TO THOSE who think it's no big deal to require a photo ID to vote in Pennsylvania, meet Wilola Lee, 59; Gloria Cuttino, 64, and Nadine Marsh, 84, who all have voted regularly for decades. Each has been told by her native state — Georgia, South Carolina and Virginia, respectively — that there is no record of her birth. As a result, they can't get the birth certificates required to get the photo IDs now required to continue voting.
If the new Pennsylvania voter ID law is allowed to take effect at the November election, these women won't be able to vote. They and seven other Pennsylvania voters are the named plaintiffs in the suit filed against the law six weeks ago.
And then there's New York native Joyce Block, 89, of Bucks County, who does possess the necessary birth certificate and a Social Security card — but in her maiden name. The only record she has of her marriage to Carl Block nearly 70 years ago is in Hebrew, which wasn't enough to get her a voter ID until her state senator intervened.
State officials continue to downplay the difficulty the new voter-ID law poses for tens of thousands of Pennsylvania voters to continue to exercise their right to vote, although the commonwealth already has scaled back some provisions of the law to "simplify" it. For example, Pennsylvania natives who don't possess their original birth certificates no longer have to go through the process of getting official copies, which could take up to 14 weeks. Instead, they can get themselves to an office of the Department of Motor Vehicles, provide some documentation (including a Social Security card) and the commonwealth will look up the certificate, which takes about 10 days. (As for the people born in another state, they are out of luck.)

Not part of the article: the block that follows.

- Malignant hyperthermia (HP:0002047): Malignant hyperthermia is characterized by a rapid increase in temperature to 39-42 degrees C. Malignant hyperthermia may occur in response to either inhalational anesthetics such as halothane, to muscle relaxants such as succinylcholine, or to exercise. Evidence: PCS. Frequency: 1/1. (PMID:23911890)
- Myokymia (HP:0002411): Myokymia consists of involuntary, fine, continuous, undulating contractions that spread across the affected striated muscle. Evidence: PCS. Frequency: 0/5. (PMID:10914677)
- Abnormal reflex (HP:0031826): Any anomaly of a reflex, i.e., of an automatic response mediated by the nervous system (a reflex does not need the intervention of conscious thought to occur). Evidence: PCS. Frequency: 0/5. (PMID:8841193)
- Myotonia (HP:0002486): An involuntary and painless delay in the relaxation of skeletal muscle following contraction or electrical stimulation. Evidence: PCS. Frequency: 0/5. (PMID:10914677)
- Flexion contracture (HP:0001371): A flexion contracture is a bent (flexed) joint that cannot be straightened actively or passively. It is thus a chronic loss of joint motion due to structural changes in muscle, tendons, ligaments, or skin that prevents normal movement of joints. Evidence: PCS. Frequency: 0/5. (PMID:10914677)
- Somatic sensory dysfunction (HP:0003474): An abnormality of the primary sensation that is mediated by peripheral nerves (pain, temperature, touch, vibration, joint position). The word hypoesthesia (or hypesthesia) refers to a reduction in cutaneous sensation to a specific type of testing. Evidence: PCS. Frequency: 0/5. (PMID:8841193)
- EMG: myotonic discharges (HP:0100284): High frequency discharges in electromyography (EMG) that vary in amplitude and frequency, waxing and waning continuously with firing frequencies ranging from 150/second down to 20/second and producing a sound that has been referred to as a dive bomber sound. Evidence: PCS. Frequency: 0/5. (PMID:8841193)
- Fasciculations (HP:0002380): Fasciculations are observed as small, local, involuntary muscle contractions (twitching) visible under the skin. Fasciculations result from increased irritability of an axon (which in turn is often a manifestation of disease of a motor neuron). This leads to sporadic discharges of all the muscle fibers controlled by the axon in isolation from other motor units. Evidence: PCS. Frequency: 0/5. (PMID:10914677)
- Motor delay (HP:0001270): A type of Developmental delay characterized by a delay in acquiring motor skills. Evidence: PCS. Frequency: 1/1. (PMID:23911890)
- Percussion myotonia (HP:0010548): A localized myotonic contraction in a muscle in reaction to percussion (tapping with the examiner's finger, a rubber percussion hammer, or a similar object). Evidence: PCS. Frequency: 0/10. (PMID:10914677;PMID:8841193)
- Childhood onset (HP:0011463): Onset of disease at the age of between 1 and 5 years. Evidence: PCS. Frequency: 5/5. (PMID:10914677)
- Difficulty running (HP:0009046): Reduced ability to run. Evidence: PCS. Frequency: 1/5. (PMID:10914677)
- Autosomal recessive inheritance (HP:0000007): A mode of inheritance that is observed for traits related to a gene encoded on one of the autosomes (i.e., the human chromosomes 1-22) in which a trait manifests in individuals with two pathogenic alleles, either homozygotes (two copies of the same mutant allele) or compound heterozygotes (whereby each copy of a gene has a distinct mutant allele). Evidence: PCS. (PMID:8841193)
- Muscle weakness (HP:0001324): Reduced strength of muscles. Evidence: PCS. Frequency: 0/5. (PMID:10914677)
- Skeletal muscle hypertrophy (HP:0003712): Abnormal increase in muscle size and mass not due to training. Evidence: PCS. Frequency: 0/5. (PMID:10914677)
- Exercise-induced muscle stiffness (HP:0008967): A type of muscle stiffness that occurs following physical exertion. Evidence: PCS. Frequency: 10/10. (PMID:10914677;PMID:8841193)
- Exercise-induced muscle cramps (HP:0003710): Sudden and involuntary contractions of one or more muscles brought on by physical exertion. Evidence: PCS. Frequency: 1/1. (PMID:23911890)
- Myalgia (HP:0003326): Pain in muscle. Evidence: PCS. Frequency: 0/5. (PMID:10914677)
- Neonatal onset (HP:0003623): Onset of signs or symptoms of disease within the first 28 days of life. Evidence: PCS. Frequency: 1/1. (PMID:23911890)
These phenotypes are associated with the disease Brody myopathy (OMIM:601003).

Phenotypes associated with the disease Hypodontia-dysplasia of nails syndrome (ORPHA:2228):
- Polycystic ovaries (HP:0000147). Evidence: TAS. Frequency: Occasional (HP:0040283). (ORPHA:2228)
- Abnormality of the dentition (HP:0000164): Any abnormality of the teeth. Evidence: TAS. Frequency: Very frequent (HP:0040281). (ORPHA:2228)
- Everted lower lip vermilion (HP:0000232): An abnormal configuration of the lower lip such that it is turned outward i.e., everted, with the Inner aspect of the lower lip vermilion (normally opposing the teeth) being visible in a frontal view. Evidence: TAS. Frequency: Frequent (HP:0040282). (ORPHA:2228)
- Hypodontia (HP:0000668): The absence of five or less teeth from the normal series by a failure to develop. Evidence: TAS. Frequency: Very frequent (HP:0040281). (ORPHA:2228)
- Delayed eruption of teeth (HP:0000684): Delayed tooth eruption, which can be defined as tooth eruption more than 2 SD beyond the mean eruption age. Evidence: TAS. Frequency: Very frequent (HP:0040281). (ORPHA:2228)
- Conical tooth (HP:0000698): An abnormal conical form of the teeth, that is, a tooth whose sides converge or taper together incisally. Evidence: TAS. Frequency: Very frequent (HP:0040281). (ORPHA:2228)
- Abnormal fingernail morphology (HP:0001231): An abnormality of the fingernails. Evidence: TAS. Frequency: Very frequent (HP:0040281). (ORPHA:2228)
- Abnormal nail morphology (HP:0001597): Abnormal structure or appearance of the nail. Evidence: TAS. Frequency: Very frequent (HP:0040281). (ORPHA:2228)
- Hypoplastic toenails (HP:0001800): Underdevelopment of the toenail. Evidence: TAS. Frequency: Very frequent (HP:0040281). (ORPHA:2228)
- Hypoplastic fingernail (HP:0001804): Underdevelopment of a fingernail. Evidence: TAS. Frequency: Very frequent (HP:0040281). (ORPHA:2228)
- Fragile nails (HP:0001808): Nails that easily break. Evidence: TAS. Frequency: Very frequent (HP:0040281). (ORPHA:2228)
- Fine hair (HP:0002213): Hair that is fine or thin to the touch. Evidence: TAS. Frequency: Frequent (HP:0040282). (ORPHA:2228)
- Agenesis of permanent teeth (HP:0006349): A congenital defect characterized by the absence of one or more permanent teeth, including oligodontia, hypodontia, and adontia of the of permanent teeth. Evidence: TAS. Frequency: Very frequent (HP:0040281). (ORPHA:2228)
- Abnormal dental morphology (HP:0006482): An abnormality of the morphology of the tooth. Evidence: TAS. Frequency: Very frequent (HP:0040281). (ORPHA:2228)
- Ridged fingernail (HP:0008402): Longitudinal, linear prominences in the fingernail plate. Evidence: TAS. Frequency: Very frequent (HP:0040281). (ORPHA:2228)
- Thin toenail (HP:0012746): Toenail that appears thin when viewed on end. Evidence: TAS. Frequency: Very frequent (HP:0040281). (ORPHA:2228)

Unfortunately, when it comes to the practical results of the law, its supporters are in a "heads I win, tails you lose" situation and its opponents face a Catch-22: As each new plan to make it "easier" to navigate the process is announced, it leaves the impression that getting the proper ID is such an ordeal that it may discourage many voters from even trying. Those making the case against the law run the risk of confirming that impression.
This can't be allowed to happen. For most people, getting the proper ID does take a bit of effort, but it is manageable and there is help. And the time to start is now. The Committee of Seventy is leading a nonpartisan coalition of more than 80 organizations working to help Pennsylvanians obtain the proper voter ID. Check its website (seventy.org) for information or call 1-866-OUR-VOTE (1-866-687-8683) for help and for information about how to get involved.